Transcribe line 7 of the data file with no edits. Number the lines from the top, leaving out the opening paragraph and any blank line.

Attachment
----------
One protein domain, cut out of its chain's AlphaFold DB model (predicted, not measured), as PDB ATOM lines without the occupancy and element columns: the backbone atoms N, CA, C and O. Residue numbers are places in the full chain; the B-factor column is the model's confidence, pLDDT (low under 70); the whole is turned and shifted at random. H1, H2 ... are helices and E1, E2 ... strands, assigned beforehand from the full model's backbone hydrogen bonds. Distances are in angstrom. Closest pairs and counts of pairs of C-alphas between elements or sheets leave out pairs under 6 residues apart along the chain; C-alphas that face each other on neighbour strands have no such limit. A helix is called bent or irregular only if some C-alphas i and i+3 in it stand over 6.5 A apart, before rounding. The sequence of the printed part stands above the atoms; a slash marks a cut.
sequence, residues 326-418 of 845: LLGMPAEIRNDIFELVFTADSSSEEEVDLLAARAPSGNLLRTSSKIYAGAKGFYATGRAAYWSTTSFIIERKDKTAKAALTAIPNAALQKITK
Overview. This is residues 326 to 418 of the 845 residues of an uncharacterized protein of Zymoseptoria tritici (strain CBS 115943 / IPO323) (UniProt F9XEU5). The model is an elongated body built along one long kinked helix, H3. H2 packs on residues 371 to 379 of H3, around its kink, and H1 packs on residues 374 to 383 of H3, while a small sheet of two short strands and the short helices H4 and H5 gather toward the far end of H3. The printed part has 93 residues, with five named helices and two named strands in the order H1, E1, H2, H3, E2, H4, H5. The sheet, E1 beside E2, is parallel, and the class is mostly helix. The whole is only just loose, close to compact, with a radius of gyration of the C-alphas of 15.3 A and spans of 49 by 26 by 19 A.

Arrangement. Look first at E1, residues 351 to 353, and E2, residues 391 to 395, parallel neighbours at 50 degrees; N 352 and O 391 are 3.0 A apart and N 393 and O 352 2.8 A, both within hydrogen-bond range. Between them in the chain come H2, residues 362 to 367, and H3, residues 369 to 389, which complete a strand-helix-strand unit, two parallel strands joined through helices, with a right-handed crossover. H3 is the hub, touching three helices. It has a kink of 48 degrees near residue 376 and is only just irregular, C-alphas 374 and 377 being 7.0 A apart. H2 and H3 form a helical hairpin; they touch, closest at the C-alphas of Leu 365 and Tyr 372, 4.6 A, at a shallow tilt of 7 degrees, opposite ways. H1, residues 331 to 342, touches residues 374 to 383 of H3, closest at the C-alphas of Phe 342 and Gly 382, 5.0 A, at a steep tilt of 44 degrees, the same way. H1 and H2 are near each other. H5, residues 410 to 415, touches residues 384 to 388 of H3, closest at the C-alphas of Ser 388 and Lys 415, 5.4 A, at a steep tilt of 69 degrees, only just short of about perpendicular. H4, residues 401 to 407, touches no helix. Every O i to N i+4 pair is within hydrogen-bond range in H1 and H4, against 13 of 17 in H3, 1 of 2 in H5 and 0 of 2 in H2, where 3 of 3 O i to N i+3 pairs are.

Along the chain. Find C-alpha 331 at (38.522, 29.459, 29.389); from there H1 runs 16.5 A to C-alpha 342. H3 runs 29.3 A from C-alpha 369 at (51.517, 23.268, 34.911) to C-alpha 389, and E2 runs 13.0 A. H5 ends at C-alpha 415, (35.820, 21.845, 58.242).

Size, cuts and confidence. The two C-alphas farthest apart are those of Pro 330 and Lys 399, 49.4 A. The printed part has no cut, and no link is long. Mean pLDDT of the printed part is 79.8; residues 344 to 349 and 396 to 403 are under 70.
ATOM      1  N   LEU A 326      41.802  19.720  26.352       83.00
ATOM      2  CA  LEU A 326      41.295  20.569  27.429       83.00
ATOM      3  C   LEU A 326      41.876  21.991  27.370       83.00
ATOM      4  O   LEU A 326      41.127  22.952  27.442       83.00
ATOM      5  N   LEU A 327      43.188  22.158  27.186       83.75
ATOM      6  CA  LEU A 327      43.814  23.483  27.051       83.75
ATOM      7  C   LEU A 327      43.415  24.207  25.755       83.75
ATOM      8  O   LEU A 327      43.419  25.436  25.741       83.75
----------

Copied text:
ATOM      2  CA  LEU A 326      41.295  20.569  27.429       83.00